In an effort to better understand a dynamic sector of the beef cattle business, BEEF conducted a survey of stocker trends back in 2007. The results of that study showed that although the stocker business is transient in nature, more liquid, easier to enter and exit, once pasture has grown or is leased, the only way to dilute costs is with more days and more pounds grown on it. That may explain why grazing period and desired selling weight rank ahead of desired profit in determining ownership length in a set of calves. And, although the study shared a lot of information about the stocker business, BEEF is polling readers to get a better grasp on current stocker trends, specifically on the procurement of calves preferred for the stocker operation.
First, here are some interesting statistics to consider from the first-ever National Stocker Survey conducted by BEEF magazine and Kansas State University in 2007:
- Only 17.2% of stocker producers in the U.S. are defined by the survey as "pure" stocker operators, those involved exclusively in that segment of the cattle business.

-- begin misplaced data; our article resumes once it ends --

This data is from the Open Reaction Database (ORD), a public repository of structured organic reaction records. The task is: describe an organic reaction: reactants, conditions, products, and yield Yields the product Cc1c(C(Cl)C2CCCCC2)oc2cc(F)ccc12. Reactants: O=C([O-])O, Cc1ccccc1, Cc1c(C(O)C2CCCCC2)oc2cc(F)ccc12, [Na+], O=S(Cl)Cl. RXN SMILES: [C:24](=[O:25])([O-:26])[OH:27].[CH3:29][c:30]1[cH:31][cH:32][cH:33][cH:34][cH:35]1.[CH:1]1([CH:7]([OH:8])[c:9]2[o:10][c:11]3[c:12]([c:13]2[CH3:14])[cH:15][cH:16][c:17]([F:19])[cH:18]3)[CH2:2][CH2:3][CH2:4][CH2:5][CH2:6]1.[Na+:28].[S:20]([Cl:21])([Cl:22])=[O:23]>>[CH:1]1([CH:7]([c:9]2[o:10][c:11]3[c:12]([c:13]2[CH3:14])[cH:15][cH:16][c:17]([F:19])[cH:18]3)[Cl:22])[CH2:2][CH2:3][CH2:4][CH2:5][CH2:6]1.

- The largest segment (64.6%) is represented by cow-calf producers who are also stocker operators.
- 10.6% are termed whole-cycle stockers, producers who are involved in multiple segments, from cow-calf to feeding.
- 4.8% of those surveyed are feedlot operators who also run stockers or background cattle.
Have you stockered cattle in the past? Are you currently running stocker cattle? What are the factors that will prompt you to participate or not participate this year? If you are currently running stocker cattle, what’s changed for you in the last year or so?
And while you’re at it, how about participating in our exclusive poll at beefmagazine.com? The question is: “In the last year, have you procured more direct-source, non-commingled calves for your stocker operation than normal?”